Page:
4. Memphis - G Will Barton, F Jelan Kendrick, G Joe Jackson, F Tarik Black, G Chris Crawford

Hopefully UTEP, UAB and other Conference USA foes enjoyed one year of lackluster Memphis basketball. That brief spell is about to come to a quick and decisive end when this prized recruiting class takes the floor at FedEx Forum. Barton has the highest ceiling — a 6’6 shooting guard that can score at virtually any spot inside of halfcourt, uses his size to lock down defensively and finishes smoothly at the rim. He should start immediately alongside Wesley Witherspoon, giving head coach Josh Pastner plenty of height and versatility around his perimeter. Kendrick is another 6’6 prospect with point guard skills. He has the vision and distributing skills to direct traffic late in games for Pastner, but can also step in at the shooting guard or small forward. Local product Joe Jackson could win the point guard job immediately as another phenomenal scorer with an offensive repertoire that reaches far beyond his years. He’s been seemingly unstoppable late in games scoring the basketball, although his progress running the Tigers attack as a pure point is something to keep an eye on. Black is the top post player in this class, another Memphis kid that’s virtually unguardable with the rock deep in the paint. He should see immediate minutes alongside Will Coleman and Angel Garcia on the Tigers frontline.

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Let’s Kick It Off: Observing a College Football Weekend Through A Hoops Lens

Posted by rtmsf on September 2nd, 2010

Andrew Murawa is the RTC correspondent for the Mountain West and Pac-10 Conferences and an occasional contributor.

Hooray! Today is the official end of the Great Sports Desert – you know, that period of time between the first Monday in April and the first weekend of the college football season. Beginning tonight, there are actual meaningful sporting events that I am interested in. Let’s be clear, I love college football. Easily my second favorite sport. But, I’m a college hoops junkie first and foremost, and part of the reason I love the start of college football season is because that means that the start of college basketball is within shouting distance from here. And, while looking over the slate of college football games this weekend, I couldn’t help but imagine some of these matchups as college basketball games. So, here I have, in reverse order, the ten most intriguing matchups of the college football weekend, provided they are re-imagined as season openers in basketball season.  (ed. note: yes, he is sick, but we love him for it)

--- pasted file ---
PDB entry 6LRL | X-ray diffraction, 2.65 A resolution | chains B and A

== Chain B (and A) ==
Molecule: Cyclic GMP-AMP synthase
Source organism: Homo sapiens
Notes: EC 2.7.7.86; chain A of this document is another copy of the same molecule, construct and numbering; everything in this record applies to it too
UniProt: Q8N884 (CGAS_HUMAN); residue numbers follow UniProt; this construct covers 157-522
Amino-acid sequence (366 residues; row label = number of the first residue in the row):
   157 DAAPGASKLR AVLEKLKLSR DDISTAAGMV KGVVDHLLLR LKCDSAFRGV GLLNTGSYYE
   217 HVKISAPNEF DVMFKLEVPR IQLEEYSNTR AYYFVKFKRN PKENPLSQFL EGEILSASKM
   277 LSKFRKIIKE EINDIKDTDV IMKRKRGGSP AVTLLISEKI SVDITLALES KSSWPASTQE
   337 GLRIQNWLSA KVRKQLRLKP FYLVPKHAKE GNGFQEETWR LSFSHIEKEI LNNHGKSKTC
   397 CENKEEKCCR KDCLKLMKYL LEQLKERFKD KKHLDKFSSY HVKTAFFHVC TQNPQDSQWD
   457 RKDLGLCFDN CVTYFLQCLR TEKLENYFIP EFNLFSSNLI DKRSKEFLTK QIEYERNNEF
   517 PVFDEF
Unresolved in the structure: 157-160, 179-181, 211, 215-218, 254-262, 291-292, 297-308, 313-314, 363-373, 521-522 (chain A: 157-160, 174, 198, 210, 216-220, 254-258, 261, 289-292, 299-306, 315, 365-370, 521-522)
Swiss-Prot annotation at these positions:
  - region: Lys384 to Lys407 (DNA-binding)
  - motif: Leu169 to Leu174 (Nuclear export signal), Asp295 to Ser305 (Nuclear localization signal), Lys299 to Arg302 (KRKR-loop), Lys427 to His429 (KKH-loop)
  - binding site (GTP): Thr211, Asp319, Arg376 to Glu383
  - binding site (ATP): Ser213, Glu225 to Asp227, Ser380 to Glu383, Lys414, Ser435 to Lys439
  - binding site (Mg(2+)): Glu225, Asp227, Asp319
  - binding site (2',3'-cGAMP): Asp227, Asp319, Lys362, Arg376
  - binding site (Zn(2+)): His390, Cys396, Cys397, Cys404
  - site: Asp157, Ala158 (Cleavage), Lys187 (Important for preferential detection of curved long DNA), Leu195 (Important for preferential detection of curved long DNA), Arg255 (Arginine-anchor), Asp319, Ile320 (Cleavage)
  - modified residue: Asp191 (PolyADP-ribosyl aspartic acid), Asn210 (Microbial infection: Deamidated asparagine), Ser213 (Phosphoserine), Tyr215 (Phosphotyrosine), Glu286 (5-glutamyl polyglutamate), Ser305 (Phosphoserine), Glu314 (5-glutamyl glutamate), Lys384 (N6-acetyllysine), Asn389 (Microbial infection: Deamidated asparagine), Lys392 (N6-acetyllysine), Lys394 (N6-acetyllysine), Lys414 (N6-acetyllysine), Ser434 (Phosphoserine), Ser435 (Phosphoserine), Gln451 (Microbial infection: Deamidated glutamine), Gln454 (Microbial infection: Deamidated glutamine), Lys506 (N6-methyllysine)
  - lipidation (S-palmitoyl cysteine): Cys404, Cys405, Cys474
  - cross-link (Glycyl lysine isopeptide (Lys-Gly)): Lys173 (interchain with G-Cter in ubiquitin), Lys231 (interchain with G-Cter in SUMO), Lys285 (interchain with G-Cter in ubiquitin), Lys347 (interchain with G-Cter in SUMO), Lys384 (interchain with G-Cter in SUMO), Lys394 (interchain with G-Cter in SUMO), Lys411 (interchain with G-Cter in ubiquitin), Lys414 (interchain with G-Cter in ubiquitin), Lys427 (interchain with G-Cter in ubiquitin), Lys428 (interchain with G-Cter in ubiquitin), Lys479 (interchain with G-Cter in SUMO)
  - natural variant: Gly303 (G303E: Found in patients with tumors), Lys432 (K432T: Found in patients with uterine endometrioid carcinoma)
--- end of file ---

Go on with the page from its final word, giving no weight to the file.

College Sports is Back on the Calendar!

First, a nod to a handful of games which, being a junkie and all, definitely appeal to me, but were just a bit off of my top-10 list:

  • Pittsburgh @ Utah – on Thursday night, with only six other games on. If this was basketball season, and there were only six other games on, you could bet I’d watch some of this. Sure, Utah isn’t going to be very good, but it would be interesting to see Pitt go on the road early into a hostile environment.
  • Murray State @ Kent State – a very good mid-major matchup between one of last season’s Cinderellas and one of the MAC’s always competitive teams.
  • Connecticut @ Michigan – this game just sounds really good, but in reality, UConn is down and Michigan is, well, I would say Michigan is down, but its been awhile since they’ve been up.
  • Richmond @ Virginia – a big intrastate matchup between the A-10 and the ACC. If Virginia was just a little bit better, this may have made the cut, because UR will be very good again, but a road trip into the John Paul Jones Arena would be a good early test for Kevin Anderson and company.
  • Northwestern @ Vanderbilt – as enticing as this Wildcat/Commodore matchup would be between two talented teams with NCAA Tournament hopes, this just misses the cut.

And on to the top 10:

  • #10 – Washington State @ Oklahoma StateKlay Thompson, Reggie Moore and DeAngelo Casto invade the Gallagher-Iba Arena to provide a good early season test for a young Cowboy squad minus last season’s two leading scorers. While the young Cowboy guards Ray Penn and Keiton Page keep this close throughout, too much Thompson eventually does them in.

Predicted Football Score: Oklahoma State 31 Washington State 10

Predicted Basketball Score: Washington State 72 Oklahoma State 66

  • #9 – UCLA @ Kansas State – Kansas State is one of the teams on the short list of national title contenders. UCLA is, well, honestly, not very good at least judging by last season’s performance. But, they’re still UCLA. And their frontline of Reeves Nelson, Josh Smith and Tyler Honeycutt will test Curtis Kelly, Wally Judge and company, perhaps even to a draw. We’ll also get a first chance to see if the Bruins have even remotely solved their problems at the point, an area of concern that will eventually be the deciding factor in this matchup as Jacob Pullen eventually gets over on Malcolm Lee and the Wildcats pull away in the second half.

Pullen is Back With Another Strong Team

Predicted Football Score: UCLA 23 Kansas State 17

Predicted Basketball Score: Kansas State 70 UCLA 60

  • #8 – Syracuse @ AkronJim Boeheim taking his Orange on the road early against a Midwest mid-major? Sure, that’ll happen. But, if it did, I’d be thrilled to see my first glimpse of Syracuse freshman center Fab Melo battling the Zips own young center, sophomore seven-footer Zeke Marshall. Sure, the Orange’s talent would probably win out in the end with Akron not having an answer for Kris Joseph, but I’m pretty sure that we’d get at least 30 minutes of pretty compelling basketball here.

Predicted Football Score: Syracuse 24, Akron 20

Predicted Basketball Score: Syracuse 67 Akron 55